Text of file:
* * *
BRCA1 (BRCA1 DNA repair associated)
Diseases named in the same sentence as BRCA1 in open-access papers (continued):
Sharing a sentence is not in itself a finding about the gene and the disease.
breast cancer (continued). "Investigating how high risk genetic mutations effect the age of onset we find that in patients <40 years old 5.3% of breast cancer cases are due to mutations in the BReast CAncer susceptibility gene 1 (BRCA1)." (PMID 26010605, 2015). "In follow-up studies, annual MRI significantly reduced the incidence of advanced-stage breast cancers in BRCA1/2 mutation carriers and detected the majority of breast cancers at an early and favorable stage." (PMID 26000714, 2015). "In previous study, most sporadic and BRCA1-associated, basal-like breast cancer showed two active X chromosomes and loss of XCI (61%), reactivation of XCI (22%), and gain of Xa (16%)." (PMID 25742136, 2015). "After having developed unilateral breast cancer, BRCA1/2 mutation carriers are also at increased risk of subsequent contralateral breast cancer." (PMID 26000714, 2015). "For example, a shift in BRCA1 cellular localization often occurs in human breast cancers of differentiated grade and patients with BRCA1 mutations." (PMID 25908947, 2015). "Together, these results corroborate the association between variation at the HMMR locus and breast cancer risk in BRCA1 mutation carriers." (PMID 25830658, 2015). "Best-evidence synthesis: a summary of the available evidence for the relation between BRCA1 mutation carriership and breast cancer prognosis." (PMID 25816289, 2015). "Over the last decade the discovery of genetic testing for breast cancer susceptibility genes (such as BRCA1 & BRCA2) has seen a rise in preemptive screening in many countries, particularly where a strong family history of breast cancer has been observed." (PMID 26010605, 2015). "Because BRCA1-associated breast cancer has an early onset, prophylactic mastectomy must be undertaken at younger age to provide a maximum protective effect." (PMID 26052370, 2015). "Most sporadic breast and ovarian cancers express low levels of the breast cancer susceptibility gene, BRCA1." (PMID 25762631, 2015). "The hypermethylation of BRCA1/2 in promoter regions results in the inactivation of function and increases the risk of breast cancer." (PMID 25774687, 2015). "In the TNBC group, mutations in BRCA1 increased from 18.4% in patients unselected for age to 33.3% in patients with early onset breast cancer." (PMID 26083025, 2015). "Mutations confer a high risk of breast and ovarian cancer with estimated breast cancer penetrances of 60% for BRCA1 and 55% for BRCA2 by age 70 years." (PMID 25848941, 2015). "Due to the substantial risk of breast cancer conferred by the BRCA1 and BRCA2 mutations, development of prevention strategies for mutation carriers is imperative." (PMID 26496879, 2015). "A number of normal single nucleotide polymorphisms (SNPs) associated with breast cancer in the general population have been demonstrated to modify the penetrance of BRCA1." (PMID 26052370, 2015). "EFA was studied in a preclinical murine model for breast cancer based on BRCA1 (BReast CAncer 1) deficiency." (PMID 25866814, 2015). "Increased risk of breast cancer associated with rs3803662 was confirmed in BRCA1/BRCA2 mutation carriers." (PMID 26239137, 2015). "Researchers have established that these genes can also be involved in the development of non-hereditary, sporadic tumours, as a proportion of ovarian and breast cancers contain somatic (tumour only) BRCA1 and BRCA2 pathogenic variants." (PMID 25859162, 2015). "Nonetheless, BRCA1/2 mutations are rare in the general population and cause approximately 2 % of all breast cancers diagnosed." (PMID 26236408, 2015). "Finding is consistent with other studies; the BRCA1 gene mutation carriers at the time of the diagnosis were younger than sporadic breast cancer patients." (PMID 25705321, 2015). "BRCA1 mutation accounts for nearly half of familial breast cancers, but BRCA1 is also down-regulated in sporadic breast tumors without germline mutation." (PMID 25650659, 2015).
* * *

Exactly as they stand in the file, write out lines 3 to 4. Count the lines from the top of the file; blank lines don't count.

Sharing a sentence is not in itself a finding about the gene and the disease.
breast cancer (continued). "Investigating how high risk genetic mutations effect the age of onset we find that in patients <40 years old 5.3% of breast cancer cases are due to mutations in the BReast CAncer susceptibility gene 1 (BRCA1)." (PMID 26010605, 2015). "In follow-up studies, annual MRI significantly reduced the incidence of advanced-stage breast cancers in BRCA1/2 mutation carriers and detected the majority of breast cancers at an early and favorable stage." (PMID 26000714, 2015). "In previous study, most sporadic and BRCA1-associated, basal-like breast cancer showed two active X chromosomes and loss of XCI (61%), reactivation of XCI (22%), and gain of Xa (16%)." (PMID 25742136, 2015). "After having developed unilateral breast cancer, BRCA1/2 mutation carriers are also at increased risk of subsequent contralateral breast cancer." (PMID 26000714, 2015). "For example, a shift in BRCA1 cellular localization often occurs in human breast cancers of differentiated grade and patients with BRCA1 mutations." (PMID 25908947, 2015). "Together, these results corroborate the association between variation at the HMMR locus and breast cancer risk in BRCA1 mutation carriers." (PMID 25830658, 2015). "Best-evidence synthesis: a summary of the available evidence for the relation between BRCA1 mutation carriership and breast cancer prognosis." (PMID 25816289, 2015). "Over the last decade the discovery of genetic testing for breast cancer susceptibility genes (such as BRCA1 & BRCA2) has seen a rise in preemptive screening in many countries, particularly where a strong family history of breast cancer has been observed." (PMID 26010605, 2015). "Because BRCA1-associated breast cancer has an early onset, prophylactic mastectomy must be undertaken at younger age to provide a maximum protective effect." (PMID 26052370, 2015). "Most sporadic breast and ovarian cancers express low levels of the breast cancer susceptibility gene, BRCA1." (PMID 25762631, 2015). "The hypermethylation of BRCA1/2 in promoter regions results in the inactivation of function and increases the risk of breast cancer." (PMID 25774687, 2015). "In the TNBC group, mutations in BRCA1 increased from 18.4% in patients unselected for age to 33.3% in patients with early onset breast cancer." (PMID 26083025, 2015). "Mutations confer a high risk of breast and ovarian cancer with estimated breast cancer penetrances of 60% for BRCA1 and 55% for BRCA2 by age 70 years." (PMID 25848941, 2015). "Due to the substantial risk of breast cancer conferred by the BRCA1 and BRCA2 mutations, development of prevention strategies for mutation carriers is imperative." (PMID 26496879, 2015). "A number of normal single nucleotide polymorphisms (SNPs) associated with breast cancer in the general population have been demonstrated to modify the penetrance of BRCA1." (PMID 26052370, 2015). "EFA was studied in a preclinical murine model for breast cancer based on BRCA1 (BReast CAncer 1) deficiency." (PMID 25866814, 2015). "Increased risk of breast cancer associated with rs3803662 was confirmed in BRCA1/BRCA2 mutation carriers." (PMID 26239137, 2015). "Researchers have established that these genes can also be involved in the development of non-hereditary, sporadic tumours, as a proportion of ovarian and breast cancers contain somatic (tumour only) BRCA1 and BRCA2 pathogenic variants." (PMID 25859162, 2015). "Nonetheless, BRCA1/2 mutations are rare in the general population and cause approximately 2 % of all breast cancers diagnosed." (PMID 26236408, 2015). "Finding is consistent with other studies; the BRCA1 gene mutation carriers at the time of the diagnosis were younger than sporadic breast cancer patients." (PMID 25705321, 2015). "BRCA1 mutation accounts for nearly half of familial breast cancers, but BRCA1 is also down-regulated in sporadic breast tumors without germline mutation." (PMID 25650659, 2015).